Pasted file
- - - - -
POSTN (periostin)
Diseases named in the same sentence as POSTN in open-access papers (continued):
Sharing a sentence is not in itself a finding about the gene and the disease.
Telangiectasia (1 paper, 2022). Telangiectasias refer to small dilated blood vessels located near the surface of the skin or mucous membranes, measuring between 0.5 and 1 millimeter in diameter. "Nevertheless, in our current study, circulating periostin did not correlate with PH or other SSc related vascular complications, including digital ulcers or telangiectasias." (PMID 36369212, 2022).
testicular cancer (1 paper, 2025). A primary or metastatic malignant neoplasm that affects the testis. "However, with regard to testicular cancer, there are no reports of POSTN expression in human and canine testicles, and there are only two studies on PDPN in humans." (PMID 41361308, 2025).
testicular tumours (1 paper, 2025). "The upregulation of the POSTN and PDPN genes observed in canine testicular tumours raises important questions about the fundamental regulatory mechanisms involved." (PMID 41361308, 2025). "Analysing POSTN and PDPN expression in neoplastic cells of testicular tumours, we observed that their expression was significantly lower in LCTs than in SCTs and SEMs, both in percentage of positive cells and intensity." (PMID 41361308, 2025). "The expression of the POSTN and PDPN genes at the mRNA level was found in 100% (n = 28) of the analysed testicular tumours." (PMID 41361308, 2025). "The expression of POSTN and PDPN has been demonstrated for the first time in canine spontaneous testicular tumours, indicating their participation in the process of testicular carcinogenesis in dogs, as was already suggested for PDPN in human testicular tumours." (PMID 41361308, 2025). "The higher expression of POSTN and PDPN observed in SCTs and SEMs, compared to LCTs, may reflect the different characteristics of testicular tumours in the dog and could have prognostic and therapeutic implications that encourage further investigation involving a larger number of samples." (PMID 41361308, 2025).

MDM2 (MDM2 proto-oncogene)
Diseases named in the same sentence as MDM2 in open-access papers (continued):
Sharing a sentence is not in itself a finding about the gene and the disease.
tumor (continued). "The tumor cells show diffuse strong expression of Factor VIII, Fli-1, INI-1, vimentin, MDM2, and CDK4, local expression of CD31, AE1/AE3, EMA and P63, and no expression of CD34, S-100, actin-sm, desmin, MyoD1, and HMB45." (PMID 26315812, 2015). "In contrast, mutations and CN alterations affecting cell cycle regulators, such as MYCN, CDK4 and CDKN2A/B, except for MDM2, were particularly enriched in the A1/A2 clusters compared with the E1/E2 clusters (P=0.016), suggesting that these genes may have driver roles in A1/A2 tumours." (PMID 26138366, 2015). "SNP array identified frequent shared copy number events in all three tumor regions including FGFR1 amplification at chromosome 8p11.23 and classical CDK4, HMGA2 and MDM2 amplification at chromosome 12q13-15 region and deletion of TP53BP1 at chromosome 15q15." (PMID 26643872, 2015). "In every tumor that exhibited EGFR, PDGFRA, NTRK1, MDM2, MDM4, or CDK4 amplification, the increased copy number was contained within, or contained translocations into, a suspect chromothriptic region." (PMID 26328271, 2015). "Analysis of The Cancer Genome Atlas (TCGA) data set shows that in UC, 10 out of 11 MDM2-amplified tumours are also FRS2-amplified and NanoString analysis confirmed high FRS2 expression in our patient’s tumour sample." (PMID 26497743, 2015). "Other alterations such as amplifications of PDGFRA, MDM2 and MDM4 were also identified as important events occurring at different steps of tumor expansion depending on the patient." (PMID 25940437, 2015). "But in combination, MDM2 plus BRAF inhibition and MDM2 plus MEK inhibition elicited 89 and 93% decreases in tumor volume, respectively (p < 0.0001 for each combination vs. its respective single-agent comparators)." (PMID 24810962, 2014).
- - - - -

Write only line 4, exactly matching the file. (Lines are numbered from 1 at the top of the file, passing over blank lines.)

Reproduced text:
Telangiectasia (1 paper, 2022). Telangiectasias refer to small dilated blood vessels located near the surface of the skin or mucous membranes, measuring between 0.5 and 1 millimeter in diameter. "Nevertheless, in our current study, circulating periostin did not correlate with PH or other SSc related vascular complications, including digital ulcers or telangiectasias." (PMID 36369212, 2022).